Minimalist shoes are designed to remove/reduce the influence of shoes on gait and foot function. Key features of minimalist shoes include: zero pitch heels; minimal padding; ultra-thin soles; flexible upper materials; minimal arch support and a wide toe box. The first minimalist running shoes, called ‘racing flats’ appeared in 1977. The Nike-Free renewed the interest in minimalist and partially minimalist footwear, when it hit the shelves in 2005. Since then, other manufactures have followed suit, with their own versions. Sketchers are another example, open to the general non-athletic population and have become hugely popular due to their soft, light weight construction. The most extreme example of minimalist shoe on the market today, is the ultra-minimal Vibram Five-Finger running shoe. Wearing this shoe is about as close as you can get to actually being bare-footed. In 2012, a class-action was taken against Vibram for promoting the unsubstantiated benefits of the bare-foot movement.

Little boy on climbing frame wearing Bobux shoes

Bobux make great minimalist shoes for young children

There is, however, a general agreement among health professionals regarding the benefits of minimalist footwear in young children. It is largely accepted that simulating barefoot walking as little feet develop (by wearing flexible, lightweight footwear) maximises sensory feed-back and proprioception, whilst protecting them from harm. (Happy Fit Footwear stocks a range of Bobux shoes for early walkers, which are ideally suited for the unique demands of each stage of childhood gait development. Please refer to a recent blog by my colleague Romany Vonarx for a detailed discussion on this topic).

The Barefoot Runner

When I am asked by my patients if it is ok for them to run ‘bare-footed’, I am always interested in finding their motivation for ditching their traditional running shoes. Are they a seasoned athlete looking for a new challenge? Perhaps they are bored of their current training regime and running shoes. Do they have a chronic injury that won’t get better… or are they simply chasing the latest craze?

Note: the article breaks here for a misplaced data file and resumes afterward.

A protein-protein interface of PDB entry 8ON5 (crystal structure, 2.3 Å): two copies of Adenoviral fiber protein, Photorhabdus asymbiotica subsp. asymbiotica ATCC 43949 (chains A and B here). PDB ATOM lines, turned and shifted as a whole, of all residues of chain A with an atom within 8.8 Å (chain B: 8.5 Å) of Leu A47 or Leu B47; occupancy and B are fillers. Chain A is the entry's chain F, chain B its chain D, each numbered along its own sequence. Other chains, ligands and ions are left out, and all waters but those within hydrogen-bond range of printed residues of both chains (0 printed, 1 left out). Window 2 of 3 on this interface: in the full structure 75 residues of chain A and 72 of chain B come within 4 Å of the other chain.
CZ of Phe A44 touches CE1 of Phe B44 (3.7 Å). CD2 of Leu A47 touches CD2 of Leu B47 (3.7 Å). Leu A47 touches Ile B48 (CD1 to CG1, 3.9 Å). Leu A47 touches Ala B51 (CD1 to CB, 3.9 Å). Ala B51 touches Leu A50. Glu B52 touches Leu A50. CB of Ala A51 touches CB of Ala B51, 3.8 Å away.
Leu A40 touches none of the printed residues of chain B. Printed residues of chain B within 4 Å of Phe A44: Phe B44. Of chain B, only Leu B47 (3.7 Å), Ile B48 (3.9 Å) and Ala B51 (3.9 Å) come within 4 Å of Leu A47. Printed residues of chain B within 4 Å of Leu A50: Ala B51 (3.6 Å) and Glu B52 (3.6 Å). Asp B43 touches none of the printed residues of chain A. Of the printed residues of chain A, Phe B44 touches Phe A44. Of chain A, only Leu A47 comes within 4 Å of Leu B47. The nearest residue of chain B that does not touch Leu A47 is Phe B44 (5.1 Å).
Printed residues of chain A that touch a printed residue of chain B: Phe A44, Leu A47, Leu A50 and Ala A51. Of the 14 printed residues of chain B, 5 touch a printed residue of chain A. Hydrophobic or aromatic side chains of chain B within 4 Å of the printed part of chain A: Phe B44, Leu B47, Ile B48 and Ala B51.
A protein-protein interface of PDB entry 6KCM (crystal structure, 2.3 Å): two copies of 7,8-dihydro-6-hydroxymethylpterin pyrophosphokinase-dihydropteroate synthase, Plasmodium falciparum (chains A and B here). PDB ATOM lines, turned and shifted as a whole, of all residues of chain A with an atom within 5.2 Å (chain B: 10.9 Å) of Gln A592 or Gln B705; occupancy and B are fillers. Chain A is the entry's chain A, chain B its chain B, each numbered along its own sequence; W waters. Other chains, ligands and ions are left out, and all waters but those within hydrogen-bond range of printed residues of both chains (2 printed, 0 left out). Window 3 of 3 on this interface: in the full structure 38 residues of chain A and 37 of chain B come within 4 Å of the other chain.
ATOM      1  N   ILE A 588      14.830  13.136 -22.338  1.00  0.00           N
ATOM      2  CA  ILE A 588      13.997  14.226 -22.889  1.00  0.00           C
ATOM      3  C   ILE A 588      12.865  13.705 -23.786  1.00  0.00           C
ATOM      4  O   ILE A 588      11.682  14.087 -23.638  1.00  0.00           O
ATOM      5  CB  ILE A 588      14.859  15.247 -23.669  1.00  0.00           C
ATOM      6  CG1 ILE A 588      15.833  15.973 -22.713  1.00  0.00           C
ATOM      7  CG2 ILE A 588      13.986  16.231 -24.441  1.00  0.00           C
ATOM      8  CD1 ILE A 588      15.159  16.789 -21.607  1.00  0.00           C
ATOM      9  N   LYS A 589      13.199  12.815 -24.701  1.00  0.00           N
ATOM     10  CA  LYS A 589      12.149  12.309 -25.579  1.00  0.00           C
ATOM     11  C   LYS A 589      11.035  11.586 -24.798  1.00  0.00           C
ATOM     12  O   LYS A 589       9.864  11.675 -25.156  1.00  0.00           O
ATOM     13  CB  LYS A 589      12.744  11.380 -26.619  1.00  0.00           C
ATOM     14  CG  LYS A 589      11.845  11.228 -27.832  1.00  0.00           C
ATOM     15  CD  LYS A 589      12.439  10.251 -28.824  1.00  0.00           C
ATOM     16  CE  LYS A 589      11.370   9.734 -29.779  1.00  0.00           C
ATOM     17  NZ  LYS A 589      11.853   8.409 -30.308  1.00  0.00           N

Other factors for consideration include their age, weight, current activity and fitness levels and whether or not they are used to going barefooted. Physical assessment includes evaluation of core, gluteal and leg strength, effectiveness and efficiency of the quads and hamstrings, balance, proprioception (the ability to know where your body is in space) and ability to perform single leg heel raises on each side. Has the patient undergone a total joint replacement or are there any issues with the lumbo-sacral spine?

It is important to consider that barefoot running first emerged as a new training method among the elite running community. It was intended as a method of training and conditioning which could be added once a week to stimulate the feet and increase athletic performance. The Nike Free running shoe was originally designed for this purpose. When running, the feet must support between 2.5 and 3 times your body weight. So unless you have the body frame of the leading athletes in the City to Surf, minimalistic footwear such as the Nike Free, are probably not such a good idea. If you are over-weight or untrained your risk of injury will be very high. Most people strike the ground with their heel, but to run barefooted you must change your technique and land on your forefoot. Because of the lack of heel cushioning, minimalist shoes have been associated with an increased incidence of heel (calcaneal) fractures, especially in high arched, rigid foot types.

If there is no history of metatarsal stress fracture, plantar heel pain or Achilles issues, barefoot running can serve to vary the stresses on the feet and lower extremities. But start off slowly and make this no more than 10% of your total training. As form and function change, and joints and muscles are worked either more or less, your injury patterns will change.

Minimalist Footwear in Podiatric Practice

I am not a running coach. The majority of people I treat are not 65kg elite runners. Athlete or not, I first need to understand the motivation for a person to move towards barefoot or minimalist footwear, and what their goals are. Consideration should be given to their biomechanics or and lower extremity structure. With over 20 years-experience as a podiatrist, I say with some confidence, minimalist footwear is a major contributor to the onset of many foot injuries. Being overweight, detrained or having some underlying structural or functional limitation (including loss of bone density; common in women over the age of 65) pose additional problems. A history of metatarsal stress fractures (and other forefoot injuries), plantar fasciitis, arch strain, posterior tibial tendonitis, Achilles tendinopathy and calf muscle strain are conditions which may not respond to minimalist footwear, especially if over used.